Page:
I'm writing a paper, and I want to add a digression to enrich the line of argumentation. I can't find good figures or resources to announce that I will introduce a digression. I came across eggresion and paradiegesis, but although related, they doesn't seem to fit my purpose.

To come back from the digression there is the resource of the "reditus ad propositum", but could someone please suggest some proper transition figures to announce the digression?


  • 2
    Sometimes it's enough to enclose the digression in parentheses, especially if it's brief. Alternatively, you could use introductory formulations like "Looking at this from a slightly different perspective,..."; "A different approach involves..."; "It may be useful to contrast that line of argument with..." But it's not possible to be sure what would work in your situation without descriptions of your topic and the nature of your proposed digression.
    – Erik Kowal
    May 16, 2015 at 3:01
  • 1
    If it really is a digression, you should consider not putting it in to begin with. If it really is an important element of your paper then it is not a digression and should not be treated as one. For example you might say something like, "To illustrate this point consider the following..." But you should never have to effectively say, "I've wandered off-topic; I recognize this, and I am now going to get back to talking about what we're really here to talk about."
    – Jim
    May 16, 2015 at 6:20
  • Thanks very much. These are extremely useful pieces of advice. In regards to avoiding it, I want to use it because it will contribute a different perspective to the line of argument. Thanks! May 17, 2015 at 2:58

2 Answers 2


Naturally, it depends on what the exact digression is for.

If I were to use the digression as an illustration or example, I might use the obvious choice of

As an illustration . . .

to frame it, and return to the original line of thought once a conclusion about the example has been emphatically stated, without necessarily adding anything to state specifically that I am leaving the digression.

The one other instance where I can imagine writing in a digression is when I might want to parse out an unrelated tangent. There, I might begin with something like

On an unrelated note . . .

But this only really works if what I'm talking about something very tangential and if it doesn't really branch from the original line of thought (e.g. "On an unrelated note, there is an allusion to Kafka here, and...").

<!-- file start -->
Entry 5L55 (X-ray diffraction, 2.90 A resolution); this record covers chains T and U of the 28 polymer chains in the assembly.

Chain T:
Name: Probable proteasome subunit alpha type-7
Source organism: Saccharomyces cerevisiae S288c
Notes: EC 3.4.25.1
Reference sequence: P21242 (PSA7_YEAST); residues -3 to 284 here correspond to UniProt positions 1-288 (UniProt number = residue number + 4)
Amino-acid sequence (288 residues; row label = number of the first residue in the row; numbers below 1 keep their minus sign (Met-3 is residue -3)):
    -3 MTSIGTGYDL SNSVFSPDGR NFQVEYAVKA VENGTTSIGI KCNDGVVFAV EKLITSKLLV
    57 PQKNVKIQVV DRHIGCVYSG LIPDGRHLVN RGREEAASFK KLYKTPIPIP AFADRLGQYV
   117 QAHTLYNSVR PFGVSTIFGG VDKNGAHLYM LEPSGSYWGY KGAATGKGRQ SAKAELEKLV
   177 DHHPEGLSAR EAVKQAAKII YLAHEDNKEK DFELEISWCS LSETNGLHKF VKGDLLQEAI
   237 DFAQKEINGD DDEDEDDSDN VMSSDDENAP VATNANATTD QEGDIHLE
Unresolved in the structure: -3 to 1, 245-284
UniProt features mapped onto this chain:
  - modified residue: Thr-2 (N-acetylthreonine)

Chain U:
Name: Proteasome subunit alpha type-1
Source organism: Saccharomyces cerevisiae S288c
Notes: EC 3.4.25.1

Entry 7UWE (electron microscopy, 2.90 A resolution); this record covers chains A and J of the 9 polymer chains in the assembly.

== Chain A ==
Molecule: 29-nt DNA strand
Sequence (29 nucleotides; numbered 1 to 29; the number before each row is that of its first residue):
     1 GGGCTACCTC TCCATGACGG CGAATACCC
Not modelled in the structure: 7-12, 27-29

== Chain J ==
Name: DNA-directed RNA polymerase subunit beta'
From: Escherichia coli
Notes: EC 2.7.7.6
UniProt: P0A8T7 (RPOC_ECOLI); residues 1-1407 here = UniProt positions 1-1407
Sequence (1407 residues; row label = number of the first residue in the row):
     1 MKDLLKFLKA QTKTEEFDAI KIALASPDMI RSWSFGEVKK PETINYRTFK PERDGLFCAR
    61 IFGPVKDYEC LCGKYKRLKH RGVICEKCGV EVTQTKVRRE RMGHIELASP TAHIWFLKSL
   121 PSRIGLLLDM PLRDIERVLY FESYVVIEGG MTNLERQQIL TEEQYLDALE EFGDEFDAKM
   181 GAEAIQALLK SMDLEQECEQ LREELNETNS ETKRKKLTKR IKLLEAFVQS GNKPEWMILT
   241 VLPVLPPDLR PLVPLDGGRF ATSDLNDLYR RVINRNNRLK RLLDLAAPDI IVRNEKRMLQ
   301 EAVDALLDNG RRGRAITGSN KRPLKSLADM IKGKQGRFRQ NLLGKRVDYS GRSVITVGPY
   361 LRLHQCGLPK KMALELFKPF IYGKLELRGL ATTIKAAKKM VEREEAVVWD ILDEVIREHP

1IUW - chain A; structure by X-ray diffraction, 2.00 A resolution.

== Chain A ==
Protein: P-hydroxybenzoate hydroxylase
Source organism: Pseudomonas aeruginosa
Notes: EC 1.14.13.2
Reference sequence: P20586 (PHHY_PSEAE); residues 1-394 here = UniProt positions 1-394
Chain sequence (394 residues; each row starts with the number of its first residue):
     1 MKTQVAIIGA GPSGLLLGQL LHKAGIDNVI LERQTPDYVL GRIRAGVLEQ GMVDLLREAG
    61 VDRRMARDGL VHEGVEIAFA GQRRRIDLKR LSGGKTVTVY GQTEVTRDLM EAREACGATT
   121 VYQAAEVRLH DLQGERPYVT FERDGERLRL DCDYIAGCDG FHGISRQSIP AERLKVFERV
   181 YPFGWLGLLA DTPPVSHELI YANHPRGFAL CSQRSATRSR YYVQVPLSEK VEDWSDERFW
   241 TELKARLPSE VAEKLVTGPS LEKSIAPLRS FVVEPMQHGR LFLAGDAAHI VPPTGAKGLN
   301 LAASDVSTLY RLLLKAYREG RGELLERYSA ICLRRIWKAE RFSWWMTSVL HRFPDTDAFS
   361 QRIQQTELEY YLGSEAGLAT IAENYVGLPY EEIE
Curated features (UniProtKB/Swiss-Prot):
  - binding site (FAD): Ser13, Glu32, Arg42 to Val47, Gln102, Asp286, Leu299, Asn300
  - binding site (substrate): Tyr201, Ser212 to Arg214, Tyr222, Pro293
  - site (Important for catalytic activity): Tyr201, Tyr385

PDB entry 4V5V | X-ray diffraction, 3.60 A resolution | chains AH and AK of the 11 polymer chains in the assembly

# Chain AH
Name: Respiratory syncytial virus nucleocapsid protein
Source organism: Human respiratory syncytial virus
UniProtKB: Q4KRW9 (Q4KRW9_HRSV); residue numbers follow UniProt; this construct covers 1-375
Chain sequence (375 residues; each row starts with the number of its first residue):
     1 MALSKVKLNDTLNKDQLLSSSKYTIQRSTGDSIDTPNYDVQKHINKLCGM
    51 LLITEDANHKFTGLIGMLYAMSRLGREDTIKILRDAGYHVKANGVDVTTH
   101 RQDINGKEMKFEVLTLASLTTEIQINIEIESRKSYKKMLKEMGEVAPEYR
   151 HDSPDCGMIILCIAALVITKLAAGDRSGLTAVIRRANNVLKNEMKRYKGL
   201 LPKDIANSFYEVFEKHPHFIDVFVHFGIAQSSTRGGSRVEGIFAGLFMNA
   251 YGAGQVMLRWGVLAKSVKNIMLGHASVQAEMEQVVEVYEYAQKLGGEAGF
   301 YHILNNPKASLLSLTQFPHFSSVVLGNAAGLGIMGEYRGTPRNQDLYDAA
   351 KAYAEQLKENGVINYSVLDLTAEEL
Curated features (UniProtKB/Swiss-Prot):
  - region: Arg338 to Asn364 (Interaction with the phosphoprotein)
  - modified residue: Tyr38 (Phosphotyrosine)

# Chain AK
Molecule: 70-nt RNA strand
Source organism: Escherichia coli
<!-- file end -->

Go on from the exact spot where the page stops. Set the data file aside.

This doesn't give me a solution for what I do when I take something that obviously follows from my original line of thought, but isn't entirely relevant to the goals of my paper. In such cases, I might use the more general

As an aside . . .

(e.g. "As an aside, Engels comments in this chapter raise the issue of how division of labour is linked to freedom. This is treated in authors such as...") Possibly even the following might work:

As a diversion from the goals of this paper . . .

Whether or not I need to also specify that I'm exiting depends on how long my diversion is. If it is only a paragraph or a few sentences, then my readers will probably be able to tell that I've left it via the subject of the content that follows, without any need for clarification. If it's longer, or if it's related enough to the material that it doesn't matter, I might be perhaps well served by something like

Returning to the topic of the paper . . .

How well this works, however, perhaps depends somewhat on the exact content of the lines that follow.


I think Sherlock Holmes digressing may be a good example:

When Sherlock Holmes is digressing, I think he uses the term to talk to a reader or observer of the digression which is usually, from Sherlock's perspective, Dr Watson. When Sherlock Holmes digresses and then comes out of the digression it is usually because the observer may not be following or may confuse the observer to his main point. So he says, "Sorry Dr. Watson, I digress. Here is what we know..."

Also I think that the audience is very pivotal in a digression. If you share your digression you had better trust the people observing it. If the audience is hostile the exit from a digression can be catastrophic unless it is carefully planned out. Maybe hunting for the reason why someone attempted some method or mode that is being played out to an observer.

I think if you digressed but didn't realized until its too late you might even say, "I'm truly sorry, I must have digressed."

So may be announcement may be the following: 1. Sorry, I digress 2. Sorry, where was I, I must digress 3. Truly sorry, I must have digressed. 4. So you do understand where I'm going with this?

Good luck!?

  • While this is useful, the OP is writing a paper, and the conventions there don't seem to quite fit in with what you're talking about.
    – Maroon
    May 16, 2015 at 0:06

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